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Customer Review

41 of 42 people found the following review helpful
4.0 out of 5 stars Great TV - be careful with image retention, May 13, 2011
Verified Purchase(What's this?)
This review is from: Panasonic VIERA TC-P55GT30 55-Inch 1080p 3D Plasma HDTV (Electronics)
After extensive research on AVSForum, HiDefJunkies, and Flat Panel Reviews, I decided that I wanted the fantastic 2d picture quality, amazing black levels, and 3d without crosstalk for the future and this 55inch set was my choice since it was just a few hundred dollars more than the 50 inch. It arrived today and I could tell the shipping company Amazon used treated the box/set very well (no marks, dents, holes) and by myself I assembled the base and put the TV on it (I suggest you use 2 people for safety). I have a Pioneer Elite 36TX receiver and it doesn't have HDMI switching, so I thought that I was going to have to replace it. My sources are DirecTv (HR-20), Boxee, and LG BluRay. What I wasn't counting on, but LOVE (and it's saving me a lot of money) is that the Panasonic GT30 has an ARC (Audio Return Channel)via optical Toslink. That lets me connect HDMI from all my sources to the TV and have the audio output to the reciever for surround processing - AWESOME!

With only one day of watching, I think the picture quality is "all that". I previously had a Sony Grand Wega III Rear projection LCD HDTV, and it's hardly comparable because the display technology has progressed so far. Even major broadcasters like CBS/ABC/NBC in HD look suprisingly better.

It also comes with Wifi in the box which you connect via one of the two or three USB ports on the TV. That setup was painless. I don't really intend on using those features (like Netflix), so I can't speak to that. I *WILL* be using DLNA, and since both my Synology NAS and my Samsung phone support DLNA, I will see how well that works in the near future.

Setup was very easy. I'm a tech-guy and my wife could have done this. Date/Time/What source is on each HDMI port and walla.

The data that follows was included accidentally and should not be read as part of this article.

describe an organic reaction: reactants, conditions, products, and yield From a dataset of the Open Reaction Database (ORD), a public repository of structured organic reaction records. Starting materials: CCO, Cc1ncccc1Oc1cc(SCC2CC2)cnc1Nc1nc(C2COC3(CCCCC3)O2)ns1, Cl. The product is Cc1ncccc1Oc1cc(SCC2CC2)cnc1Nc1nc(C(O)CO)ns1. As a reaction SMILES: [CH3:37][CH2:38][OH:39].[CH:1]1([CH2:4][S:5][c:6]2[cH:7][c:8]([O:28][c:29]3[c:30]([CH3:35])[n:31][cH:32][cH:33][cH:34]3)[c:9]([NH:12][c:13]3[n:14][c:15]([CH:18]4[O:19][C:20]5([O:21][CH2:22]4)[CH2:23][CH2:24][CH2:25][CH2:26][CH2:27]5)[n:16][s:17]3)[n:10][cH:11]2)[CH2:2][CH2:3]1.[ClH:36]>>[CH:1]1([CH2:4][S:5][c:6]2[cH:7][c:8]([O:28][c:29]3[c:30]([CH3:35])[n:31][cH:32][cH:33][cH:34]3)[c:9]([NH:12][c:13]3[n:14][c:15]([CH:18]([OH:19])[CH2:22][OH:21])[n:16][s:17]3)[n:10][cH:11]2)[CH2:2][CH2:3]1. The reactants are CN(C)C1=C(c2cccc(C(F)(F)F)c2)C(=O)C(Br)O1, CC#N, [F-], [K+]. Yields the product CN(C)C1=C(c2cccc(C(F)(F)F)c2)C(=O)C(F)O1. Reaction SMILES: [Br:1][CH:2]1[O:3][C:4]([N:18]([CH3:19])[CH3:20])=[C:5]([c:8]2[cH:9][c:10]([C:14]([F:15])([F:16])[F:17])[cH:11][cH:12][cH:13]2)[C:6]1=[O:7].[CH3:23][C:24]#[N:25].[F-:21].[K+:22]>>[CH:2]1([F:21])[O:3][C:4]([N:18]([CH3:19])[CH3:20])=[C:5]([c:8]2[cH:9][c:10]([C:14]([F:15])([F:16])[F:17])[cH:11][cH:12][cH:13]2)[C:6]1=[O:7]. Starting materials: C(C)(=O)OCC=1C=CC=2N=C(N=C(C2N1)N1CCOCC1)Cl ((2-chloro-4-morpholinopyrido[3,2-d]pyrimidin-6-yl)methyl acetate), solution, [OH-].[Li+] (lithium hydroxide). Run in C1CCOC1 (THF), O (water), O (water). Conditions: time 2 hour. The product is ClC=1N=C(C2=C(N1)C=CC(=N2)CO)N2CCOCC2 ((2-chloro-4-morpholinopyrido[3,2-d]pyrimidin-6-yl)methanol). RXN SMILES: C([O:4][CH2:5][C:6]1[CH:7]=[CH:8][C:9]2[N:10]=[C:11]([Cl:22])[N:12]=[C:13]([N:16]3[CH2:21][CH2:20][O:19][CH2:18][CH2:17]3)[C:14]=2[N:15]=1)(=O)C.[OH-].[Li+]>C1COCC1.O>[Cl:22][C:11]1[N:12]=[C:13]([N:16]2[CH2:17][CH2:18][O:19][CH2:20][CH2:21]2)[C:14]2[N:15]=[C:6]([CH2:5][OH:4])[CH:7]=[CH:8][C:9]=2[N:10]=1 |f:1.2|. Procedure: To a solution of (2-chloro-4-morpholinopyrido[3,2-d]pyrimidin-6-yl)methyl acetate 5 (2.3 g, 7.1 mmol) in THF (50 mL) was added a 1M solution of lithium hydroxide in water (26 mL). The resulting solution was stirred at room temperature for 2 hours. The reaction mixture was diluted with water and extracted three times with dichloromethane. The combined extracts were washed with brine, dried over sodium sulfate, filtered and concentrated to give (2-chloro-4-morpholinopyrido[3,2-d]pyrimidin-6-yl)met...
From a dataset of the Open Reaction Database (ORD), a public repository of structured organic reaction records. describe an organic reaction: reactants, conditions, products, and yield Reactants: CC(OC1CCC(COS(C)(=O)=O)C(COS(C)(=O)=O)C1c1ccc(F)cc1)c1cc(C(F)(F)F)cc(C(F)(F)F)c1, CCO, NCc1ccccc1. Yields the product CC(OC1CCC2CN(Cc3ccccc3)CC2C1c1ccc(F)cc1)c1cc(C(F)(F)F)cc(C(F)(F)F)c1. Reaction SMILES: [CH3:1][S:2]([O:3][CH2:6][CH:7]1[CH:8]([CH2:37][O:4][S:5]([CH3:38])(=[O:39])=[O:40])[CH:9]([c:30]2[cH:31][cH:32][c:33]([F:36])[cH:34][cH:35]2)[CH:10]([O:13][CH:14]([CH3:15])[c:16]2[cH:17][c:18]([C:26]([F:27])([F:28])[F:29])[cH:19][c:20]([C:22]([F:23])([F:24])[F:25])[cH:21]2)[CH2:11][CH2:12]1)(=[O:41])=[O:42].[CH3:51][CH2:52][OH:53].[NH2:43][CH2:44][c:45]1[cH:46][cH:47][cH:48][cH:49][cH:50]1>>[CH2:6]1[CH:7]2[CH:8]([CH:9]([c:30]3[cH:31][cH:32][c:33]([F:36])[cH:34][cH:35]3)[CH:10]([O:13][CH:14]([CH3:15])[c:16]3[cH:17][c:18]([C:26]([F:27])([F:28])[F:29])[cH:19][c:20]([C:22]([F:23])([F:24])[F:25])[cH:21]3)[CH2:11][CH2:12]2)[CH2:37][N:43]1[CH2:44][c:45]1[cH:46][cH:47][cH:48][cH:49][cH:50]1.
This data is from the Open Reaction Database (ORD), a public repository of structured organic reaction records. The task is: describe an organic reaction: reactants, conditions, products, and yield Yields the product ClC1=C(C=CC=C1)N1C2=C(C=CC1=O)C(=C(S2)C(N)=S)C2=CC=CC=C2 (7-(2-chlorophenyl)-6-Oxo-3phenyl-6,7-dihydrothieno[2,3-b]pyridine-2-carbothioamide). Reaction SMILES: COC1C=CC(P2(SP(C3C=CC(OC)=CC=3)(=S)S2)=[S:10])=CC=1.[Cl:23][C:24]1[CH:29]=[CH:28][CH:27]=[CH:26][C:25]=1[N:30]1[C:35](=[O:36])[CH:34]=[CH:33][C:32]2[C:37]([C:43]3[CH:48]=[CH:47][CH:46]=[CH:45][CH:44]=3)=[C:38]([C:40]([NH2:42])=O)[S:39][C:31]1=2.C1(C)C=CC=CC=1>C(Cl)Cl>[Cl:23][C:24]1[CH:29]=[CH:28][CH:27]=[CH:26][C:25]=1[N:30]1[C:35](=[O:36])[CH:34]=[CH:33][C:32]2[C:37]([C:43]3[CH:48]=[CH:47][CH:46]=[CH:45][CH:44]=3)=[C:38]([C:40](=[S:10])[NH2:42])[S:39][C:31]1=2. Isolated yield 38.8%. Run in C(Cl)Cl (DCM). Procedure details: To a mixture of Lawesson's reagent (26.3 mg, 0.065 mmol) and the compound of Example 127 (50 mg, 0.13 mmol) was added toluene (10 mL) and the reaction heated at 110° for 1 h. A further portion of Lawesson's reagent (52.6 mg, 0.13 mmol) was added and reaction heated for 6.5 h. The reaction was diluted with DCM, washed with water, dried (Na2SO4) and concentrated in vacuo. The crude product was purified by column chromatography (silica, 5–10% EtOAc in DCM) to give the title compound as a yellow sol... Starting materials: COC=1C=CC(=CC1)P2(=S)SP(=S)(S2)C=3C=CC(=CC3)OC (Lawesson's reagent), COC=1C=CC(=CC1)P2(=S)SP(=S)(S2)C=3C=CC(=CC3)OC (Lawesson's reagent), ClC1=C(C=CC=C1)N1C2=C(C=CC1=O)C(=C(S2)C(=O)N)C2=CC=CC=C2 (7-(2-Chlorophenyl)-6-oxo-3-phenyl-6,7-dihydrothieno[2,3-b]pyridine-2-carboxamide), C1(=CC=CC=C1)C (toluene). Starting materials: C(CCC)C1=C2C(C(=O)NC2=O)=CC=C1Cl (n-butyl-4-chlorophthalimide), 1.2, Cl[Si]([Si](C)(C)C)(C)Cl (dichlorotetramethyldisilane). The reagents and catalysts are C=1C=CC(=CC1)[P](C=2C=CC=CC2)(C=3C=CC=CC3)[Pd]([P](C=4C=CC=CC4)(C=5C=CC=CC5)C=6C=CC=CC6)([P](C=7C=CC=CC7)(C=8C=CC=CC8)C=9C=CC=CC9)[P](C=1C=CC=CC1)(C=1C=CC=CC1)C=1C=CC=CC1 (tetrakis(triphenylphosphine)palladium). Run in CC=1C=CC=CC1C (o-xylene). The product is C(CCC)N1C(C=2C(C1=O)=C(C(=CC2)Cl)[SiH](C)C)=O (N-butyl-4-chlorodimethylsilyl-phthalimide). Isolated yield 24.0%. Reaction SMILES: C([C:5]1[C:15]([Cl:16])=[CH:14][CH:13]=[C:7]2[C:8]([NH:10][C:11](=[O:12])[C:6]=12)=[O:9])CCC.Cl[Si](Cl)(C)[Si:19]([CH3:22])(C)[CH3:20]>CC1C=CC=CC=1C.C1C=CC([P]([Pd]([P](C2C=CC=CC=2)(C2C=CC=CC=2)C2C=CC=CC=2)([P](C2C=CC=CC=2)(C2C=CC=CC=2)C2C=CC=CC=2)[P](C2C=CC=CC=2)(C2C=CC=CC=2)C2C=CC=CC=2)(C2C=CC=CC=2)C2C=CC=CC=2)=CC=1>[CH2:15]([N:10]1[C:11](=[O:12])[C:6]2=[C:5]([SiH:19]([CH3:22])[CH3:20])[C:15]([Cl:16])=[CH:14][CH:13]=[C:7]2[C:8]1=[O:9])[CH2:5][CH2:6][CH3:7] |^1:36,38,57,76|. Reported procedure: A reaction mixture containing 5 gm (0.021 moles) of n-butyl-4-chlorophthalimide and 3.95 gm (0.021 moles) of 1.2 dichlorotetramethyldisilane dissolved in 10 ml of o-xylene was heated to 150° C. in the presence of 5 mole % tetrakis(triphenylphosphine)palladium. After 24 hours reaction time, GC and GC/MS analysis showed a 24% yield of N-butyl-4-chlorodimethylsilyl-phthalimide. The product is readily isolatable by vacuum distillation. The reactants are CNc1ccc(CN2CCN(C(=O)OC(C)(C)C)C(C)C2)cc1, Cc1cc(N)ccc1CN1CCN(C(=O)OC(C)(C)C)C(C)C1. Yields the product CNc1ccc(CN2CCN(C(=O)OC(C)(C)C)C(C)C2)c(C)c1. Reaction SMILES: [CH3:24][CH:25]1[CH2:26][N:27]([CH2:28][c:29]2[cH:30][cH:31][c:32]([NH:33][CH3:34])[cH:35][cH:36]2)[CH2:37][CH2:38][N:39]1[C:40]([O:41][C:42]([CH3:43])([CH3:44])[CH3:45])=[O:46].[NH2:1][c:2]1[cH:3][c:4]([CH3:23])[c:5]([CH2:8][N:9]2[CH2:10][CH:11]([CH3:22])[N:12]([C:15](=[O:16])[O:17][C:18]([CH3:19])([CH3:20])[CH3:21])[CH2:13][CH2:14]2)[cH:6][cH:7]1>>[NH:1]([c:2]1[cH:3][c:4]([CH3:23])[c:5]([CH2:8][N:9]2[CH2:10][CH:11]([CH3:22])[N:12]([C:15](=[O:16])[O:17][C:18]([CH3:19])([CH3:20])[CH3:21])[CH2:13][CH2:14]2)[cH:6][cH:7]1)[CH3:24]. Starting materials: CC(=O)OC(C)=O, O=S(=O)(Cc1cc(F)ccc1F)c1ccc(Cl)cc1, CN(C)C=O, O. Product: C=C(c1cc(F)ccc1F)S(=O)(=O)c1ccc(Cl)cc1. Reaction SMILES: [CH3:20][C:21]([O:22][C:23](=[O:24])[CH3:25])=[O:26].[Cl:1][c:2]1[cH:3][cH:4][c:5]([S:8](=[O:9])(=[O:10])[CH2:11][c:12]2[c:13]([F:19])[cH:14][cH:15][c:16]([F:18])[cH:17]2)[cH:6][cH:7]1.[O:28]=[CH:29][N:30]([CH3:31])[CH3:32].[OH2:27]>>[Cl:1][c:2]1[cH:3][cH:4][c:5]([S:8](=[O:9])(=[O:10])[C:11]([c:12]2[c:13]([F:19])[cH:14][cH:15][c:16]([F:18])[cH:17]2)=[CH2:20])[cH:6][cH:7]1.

What don't I like? The HDMI ports are horizontal on the side of the set and your HDMI cables will protrude from the back of the set.

[UPDATE 9-24-11]
My wife mainly uses this TV and she watches maybe 50 percent 4:3 content. I noticed a vertical line where the 4:3 content usually ends. Our source is a DirecTv box and I had it set to use black bars and the standard picture (not stretched). Well, I can tell you that screen burn-in/image retention is a reality with this TV. I did call Panasonic and they were all defensive about image retention saying -- "it's in the manual" and it's not covered under warranty. They did give me some tips to help, and maybe it will. I changed the DirecTv box to stretch 4:3 content and use grey bars when needed. I also used the pixel tool in the TV menu several times. I'm hopeful that it will all equalize. I only notice on a HD screen which is light/white. I still like the TV and it's color, size, functionality, but maybe I don't love it as much as I initially did.

[UPDATE 1/5/12]
After about 6 months of stretched content, I believe the vertical bars are now gone. I'm not sure if it was image retention, or just the fact that the 4:3 content part of the screen got more use and the extended part didn't. I still have not tried 3D because the glasses are too expensive and I'd also have to pay either DirecTv for 3D content or buy a 3D BluRay and 3D BluRay movies... doesn't seem worth it at this point.
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Showing 1-10 of 10 posts in this discussion
Initial post: May 16, 2011 4:10:42 PM PDT
Last edited by the author on May 16, 2011 4:12:05 PM PDT
anthony says:
[Customers don't think this post adds to the discussion. Show post anyway. Show all unhelpful posts.]